Kyrgyzstan, Tajikistan Foreign Ministers Discuss Increasing Trade, Infrastructure Connectivity
The Foreign Ministers Kyrgyzstan, Ruslan Kazakbaev and Tajikistan’s Sirodjiddin Mukhriddin held a virtual conference today to discuss current issues of Kyrgyz-Tajik cooperation, regional security issues and the prospects for further cooperation.
The two countries are neighbors, with some territorial disputes, although trade development and increasing participation with China’s Belt and Road Initiative has been switching the bilateral relations to a more productive footing. Both are ex-Soviet nations, with close ties to both Moscow and Beijing.
Kazakbaev and Mukhriddin agreed on the need to continue work on confidence-building measures along their respective state borders and to reach agreement on disputed sections. In addition, they exchanged views on upcoming foreign policy events within the framework of the Fourth Consultative Meeting of the Heads of State of Central Asia, as well as the planned high-level meeting in Kyrgyzstan’s capital city Bishkek, marking “30 Years of cooperation of Central Asia-OSCE” being held
The Organisation of Security & Cooperation In Europe (OSCE) is the world’s largest regional security-oriented intergovernmental organization with observer status at the United Nations. Its mandate includes issues such as arms control, promotion of human rights, freedom of the press, and free and fair elections. It employs around 3,460 people, mostly in its field operations but also in its secretariat in Vienna, Austria, and its institutions.
The OSCE is concerned with early warning, conflict prevention, crisis management, and post-conflict rehabilitation. Most of its 57 participating countries are in Europe, but there are a few members present in Asia and North America. The participating states cover much of the land area of the Northern Hemisphere. It was created during the Cold War era as a forum for discussion between the Western Bloc and Eastern Bloc. The upcoming Bishkek meeting will be a chance for Central Asian nations to seek assistance for settling down Afghanistan, as well as to show off improvements in human rights issues, all linked to potential EU grants and loans. Neither Kyrgyzstan nor Tajikistan will want any border disputes on the agenda while they concentrate on wooing the EU.
Kyrgyz-Tajik bilateral trade volumes are relatively small, the mutual regional terrain being mountainous, high altitude, and difficult to navigate. In 2020, Kyrgyzstan exported goods to the value of US$11.2 million to Tajikistan, while export trade between Tajikistan to Kyrgyzstan reached US$5.53 million. Kyrgyzstan exports are mainly refined petroleum, plastics, and glassware, while Tajikistan exports mainly cement, cotton, and electricity.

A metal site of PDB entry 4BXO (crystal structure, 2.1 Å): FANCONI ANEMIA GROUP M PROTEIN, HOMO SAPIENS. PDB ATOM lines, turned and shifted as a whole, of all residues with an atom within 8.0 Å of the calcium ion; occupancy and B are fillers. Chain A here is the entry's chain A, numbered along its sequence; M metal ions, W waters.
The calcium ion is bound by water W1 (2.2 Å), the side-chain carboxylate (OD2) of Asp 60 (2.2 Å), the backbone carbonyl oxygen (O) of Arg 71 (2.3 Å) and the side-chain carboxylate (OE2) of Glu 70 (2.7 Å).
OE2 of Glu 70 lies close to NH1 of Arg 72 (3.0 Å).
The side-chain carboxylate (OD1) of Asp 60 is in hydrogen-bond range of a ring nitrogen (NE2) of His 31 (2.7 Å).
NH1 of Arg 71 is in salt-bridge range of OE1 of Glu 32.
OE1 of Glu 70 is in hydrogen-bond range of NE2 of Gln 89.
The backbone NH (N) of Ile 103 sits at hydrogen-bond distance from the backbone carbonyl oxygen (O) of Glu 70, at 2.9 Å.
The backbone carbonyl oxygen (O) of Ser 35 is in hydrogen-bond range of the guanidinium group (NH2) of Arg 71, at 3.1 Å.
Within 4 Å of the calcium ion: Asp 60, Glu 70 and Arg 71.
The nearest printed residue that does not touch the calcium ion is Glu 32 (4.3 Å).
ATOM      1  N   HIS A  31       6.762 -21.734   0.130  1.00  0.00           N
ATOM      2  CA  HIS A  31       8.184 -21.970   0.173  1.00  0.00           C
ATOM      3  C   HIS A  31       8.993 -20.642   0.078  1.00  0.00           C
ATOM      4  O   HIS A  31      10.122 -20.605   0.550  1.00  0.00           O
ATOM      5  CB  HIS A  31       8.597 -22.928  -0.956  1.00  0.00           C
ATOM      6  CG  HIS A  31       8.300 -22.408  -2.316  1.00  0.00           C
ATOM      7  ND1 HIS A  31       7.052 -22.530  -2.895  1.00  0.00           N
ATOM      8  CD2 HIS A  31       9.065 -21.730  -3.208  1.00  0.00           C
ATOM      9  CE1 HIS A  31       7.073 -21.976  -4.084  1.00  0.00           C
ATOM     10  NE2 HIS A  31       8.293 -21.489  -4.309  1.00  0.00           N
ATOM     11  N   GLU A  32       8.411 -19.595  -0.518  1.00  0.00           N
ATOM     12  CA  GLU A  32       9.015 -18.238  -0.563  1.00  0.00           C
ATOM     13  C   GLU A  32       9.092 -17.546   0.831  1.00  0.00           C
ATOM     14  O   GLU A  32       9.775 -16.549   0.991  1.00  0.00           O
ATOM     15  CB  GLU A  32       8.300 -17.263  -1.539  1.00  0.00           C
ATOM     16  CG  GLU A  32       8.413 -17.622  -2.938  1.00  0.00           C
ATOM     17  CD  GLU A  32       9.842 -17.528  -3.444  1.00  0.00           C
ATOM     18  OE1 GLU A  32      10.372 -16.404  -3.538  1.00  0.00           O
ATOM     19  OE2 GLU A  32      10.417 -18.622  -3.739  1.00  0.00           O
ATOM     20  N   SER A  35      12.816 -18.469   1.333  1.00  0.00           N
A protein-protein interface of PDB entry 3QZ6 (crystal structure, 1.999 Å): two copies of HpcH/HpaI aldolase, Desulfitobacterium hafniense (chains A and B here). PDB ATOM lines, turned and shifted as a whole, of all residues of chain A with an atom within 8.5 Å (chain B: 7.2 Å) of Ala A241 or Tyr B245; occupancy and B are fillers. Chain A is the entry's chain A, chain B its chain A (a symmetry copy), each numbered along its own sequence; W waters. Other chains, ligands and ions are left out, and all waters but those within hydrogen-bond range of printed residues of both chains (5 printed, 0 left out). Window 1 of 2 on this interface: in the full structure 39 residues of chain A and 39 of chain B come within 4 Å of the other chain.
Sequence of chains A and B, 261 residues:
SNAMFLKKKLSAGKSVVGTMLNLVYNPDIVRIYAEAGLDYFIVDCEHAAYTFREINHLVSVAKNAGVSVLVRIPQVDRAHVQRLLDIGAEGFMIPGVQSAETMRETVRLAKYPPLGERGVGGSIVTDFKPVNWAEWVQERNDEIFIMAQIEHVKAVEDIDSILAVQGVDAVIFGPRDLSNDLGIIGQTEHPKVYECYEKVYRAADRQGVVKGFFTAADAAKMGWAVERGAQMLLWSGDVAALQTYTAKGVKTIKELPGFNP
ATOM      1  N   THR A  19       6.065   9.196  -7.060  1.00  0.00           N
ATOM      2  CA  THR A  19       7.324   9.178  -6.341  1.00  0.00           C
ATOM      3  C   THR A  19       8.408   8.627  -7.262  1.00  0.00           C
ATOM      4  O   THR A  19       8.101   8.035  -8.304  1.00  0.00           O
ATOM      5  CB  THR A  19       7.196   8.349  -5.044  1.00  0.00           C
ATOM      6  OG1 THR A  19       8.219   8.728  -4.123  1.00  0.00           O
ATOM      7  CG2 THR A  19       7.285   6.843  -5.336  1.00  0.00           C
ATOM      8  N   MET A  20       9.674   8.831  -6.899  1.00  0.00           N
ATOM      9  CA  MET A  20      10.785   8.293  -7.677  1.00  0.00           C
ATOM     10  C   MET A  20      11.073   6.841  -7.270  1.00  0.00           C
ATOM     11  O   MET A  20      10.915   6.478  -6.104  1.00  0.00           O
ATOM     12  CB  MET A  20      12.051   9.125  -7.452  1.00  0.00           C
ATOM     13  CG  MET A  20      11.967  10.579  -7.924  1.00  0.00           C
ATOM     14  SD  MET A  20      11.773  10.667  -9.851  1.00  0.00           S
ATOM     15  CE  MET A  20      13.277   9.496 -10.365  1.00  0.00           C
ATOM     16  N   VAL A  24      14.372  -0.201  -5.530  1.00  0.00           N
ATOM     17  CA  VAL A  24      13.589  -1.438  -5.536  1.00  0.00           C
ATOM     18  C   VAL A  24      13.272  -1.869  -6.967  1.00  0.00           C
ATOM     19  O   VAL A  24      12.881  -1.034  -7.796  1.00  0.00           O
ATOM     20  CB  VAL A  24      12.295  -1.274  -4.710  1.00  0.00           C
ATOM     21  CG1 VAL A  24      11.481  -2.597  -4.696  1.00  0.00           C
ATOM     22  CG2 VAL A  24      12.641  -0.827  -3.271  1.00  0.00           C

Kyrgyzstan is a member of the Eurasian Economic Union (EAEU), a free trade bloc that also includes Armenia, Belarus, Kazakhstan and Russia, while both Kyrgyzstan and Tajikistan are members of the Commonwealth of Independent States, which also includes Azerbaijan, Moldova, and Uzbekistan. CIS members negotiate bilateral trade agreements between themselves. Both are also members of the regional Shanghai Cooperation Organisation which provides a security and trade platform alongside regional heavyweights such as China, India, Iran, Pakistan and Russia.
Both countries however could have their relative isolation improved via the Belt and Road Initiative, although both have partially nomadic populations resistant to such changes. A major issue and long-standing question is rail connectivity through with China, and onto to Uzbekistan via the Ferghana Valley. Many variations of such a railway line have been proposed, none have yet got off the drawing board due to the sheer expense. Such a route would ultimately provide links for Kyrgyzstan and Tajikistan both to the huge Chinese market, and also to other Central Asian markets, and routes connecting via the INSTC to the middle east and Europe.
China, Kazakhstan and Russia all remain significant markets for both, with the prospect of additional Russian investment finance entering these markets as the country looks East for opportunities in the wake of EU sanctions.
Chris Devonshire-Ellis is the Chairman of Dezan Shira & Associates. The firm assists British and Foreign Investment into Asia and has 28 offices throughout China, India, the ASEAN nations and Russia. For strategic and business intelligence concerning China’s Belt & Road Initiative please email email@example.com or visit us at www.dezshira.com